Today’s professionals are under pressure to keep the ideas coming and to deliver new products, services, and organizational changes that provide real value.

However, generating and nurturing new ideas is a team effort—and one that can easily waste time and create chaos and conflict among team members. The good news is that the process of bringing new ideas to fruition can be highly productive if we can learn to work together more effectively.

Valuing the Role of Different Thinkers

The first step in truly collaborative creative thinking is understanding the roles that different types of thinkers play in the process of solving problems and evaluating new ideas.

Consider the following situations to help figure out where you fit.

Imagine This Scenario:

Usability testing has unveiled some big issues with your company’s new software application. You’ve been asked to take part in a meeting to come up with potential solutions. What’s likely to be your first contribution to the meeting discussion?

a) You ask for the full report from the usability testing team.

b) You suggest two approaches for solving the issue, then make additional suggestions for an overall improved user experience.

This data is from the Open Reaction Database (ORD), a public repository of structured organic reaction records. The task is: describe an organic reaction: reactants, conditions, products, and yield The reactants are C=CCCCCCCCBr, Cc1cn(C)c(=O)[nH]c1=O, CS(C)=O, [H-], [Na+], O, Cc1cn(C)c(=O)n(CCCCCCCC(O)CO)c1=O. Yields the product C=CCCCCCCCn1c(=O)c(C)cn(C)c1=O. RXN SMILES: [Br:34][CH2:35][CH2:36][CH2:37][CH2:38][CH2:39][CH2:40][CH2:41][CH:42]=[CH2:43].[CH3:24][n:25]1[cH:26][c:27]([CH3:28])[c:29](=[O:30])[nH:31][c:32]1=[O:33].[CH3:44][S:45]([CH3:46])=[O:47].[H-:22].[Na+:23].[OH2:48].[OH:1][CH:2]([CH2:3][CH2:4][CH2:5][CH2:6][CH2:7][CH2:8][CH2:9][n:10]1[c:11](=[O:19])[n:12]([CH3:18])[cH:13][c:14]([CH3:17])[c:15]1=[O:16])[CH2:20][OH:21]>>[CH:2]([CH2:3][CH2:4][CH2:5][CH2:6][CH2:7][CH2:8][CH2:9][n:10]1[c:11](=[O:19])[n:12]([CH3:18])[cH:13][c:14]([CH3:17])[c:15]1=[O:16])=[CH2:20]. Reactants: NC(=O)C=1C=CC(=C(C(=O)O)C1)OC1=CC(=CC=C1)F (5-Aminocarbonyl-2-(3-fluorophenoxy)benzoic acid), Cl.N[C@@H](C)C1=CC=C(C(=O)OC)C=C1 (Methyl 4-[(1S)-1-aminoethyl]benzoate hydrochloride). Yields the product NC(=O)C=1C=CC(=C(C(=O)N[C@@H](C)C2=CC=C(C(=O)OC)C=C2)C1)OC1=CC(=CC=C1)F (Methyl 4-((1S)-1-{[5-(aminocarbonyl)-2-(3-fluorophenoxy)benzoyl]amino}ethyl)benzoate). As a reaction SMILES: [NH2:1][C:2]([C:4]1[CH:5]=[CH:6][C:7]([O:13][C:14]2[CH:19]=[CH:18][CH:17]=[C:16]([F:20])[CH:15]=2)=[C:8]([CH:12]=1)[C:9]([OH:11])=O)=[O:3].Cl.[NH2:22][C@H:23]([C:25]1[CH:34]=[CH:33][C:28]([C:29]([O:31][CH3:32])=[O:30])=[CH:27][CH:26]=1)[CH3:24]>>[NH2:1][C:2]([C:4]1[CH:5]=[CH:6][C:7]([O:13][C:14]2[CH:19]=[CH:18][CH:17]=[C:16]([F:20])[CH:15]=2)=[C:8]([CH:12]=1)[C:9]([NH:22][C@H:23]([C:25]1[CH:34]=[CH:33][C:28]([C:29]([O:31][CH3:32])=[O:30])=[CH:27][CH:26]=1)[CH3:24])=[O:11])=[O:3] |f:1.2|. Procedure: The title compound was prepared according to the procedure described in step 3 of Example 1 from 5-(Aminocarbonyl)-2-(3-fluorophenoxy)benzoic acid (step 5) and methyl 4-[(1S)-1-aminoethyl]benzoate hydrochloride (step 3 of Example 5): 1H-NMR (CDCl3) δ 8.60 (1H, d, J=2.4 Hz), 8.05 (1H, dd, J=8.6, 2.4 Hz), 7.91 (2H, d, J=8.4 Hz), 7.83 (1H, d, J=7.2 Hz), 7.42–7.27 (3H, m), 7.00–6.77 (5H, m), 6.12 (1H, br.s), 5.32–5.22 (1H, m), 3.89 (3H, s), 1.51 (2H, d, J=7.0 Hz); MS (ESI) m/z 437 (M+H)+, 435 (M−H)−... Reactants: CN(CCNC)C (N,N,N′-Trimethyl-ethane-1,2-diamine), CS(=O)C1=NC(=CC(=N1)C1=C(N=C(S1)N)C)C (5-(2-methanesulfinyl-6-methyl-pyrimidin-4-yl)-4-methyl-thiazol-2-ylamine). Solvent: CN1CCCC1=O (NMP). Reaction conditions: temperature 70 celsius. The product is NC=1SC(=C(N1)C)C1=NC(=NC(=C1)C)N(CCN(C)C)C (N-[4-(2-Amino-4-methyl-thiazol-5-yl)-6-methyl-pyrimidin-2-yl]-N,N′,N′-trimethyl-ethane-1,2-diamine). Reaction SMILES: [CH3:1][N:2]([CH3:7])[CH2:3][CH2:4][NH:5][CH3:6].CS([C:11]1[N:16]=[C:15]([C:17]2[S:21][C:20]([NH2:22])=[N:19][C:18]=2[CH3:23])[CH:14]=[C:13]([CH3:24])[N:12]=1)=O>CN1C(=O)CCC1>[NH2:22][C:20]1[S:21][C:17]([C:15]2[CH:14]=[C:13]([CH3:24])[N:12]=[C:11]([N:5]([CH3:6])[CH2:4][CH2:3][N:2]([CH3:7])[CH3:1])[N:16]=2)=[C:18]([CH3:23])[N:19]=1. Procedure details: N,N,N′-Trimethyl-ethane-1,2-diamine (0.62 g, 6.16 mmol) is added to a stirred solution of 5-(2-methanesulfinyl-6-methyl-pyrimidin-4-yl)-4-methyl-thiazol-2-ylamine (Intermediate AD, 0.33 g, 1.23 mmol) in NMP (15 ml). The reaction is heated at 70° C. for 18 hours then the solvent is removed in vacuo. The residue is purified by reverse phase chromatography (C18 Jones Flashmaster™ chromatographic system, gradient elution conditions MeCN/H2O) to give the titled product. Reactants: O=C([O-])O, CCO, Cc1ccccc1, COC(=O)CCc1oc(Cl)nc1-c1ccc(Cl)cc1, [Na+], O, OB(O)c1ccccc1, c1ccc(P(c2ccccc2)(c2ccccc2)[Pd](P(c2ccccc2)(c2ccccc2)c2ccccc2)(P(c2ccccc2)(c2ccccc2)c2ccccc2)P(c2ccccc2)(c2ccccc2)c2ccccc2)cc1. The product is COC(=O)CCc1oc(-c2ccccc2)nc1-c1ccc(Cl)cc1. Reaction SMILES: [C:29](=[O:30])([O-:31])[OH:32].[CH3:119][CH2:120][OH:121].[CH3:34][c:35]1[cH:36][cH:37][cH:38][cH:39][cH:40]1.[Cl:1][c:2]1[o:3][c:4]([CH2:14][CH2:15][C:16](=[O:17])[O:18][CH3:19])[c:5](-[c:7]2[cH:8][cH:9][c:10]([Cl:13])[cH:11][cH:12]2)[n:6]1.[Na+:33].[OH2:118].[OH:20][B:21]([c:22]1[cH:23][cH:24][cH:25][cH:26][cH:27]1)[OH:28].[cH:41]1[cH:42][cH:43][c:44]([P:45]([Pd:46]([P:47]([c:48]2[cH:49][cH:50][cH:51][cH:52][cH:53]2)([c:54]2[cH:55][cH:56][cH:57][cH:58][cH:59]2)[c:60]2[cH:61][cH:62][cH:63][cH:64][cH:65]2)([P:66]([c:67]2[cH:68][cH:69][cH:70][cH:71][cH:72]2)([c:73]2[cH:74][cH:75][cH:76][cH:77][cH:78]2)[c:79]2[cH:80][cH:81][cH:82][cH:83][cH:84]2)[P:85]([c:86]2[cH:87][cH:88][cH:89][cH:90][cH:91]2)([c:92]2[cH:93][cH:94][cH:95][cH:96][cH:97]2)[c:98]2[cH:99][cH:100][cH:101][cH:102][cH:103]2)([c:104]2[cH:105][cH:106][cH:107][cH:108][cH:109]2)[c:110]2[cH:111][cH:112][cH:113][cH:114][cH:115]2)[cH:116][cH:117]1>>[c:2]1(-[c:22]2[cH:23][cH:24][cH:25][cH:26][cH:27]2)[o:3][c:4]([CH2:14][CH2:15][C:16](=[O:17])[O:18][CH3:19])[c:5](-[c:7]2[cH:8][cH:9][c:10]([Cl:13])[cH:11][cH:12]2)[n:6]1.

c) You help others understand why some suggested fixes aren’t feasible, particularly in the launch timeframe.

d) You lay out the team members and steps that will be required to implement the proposed solution.

Now Envision Scenario 2:

Your manager has come up with an idea for dramatically increasing sales this quarter through a special promotion. You think the promotion is ill conceived and, if implemented, will distract the sales force. What action do you take?

a) Sit down with your boss to identify recent purchasing trends and assess the promotion concept by audience.

b) Tell your boss about three ideas you have for alternative promotions.

c) Send your boss a detailed email outlining the risks of the promotion.

d) Work with your boss to put all the pieces in place to give the promotion a fighting chance.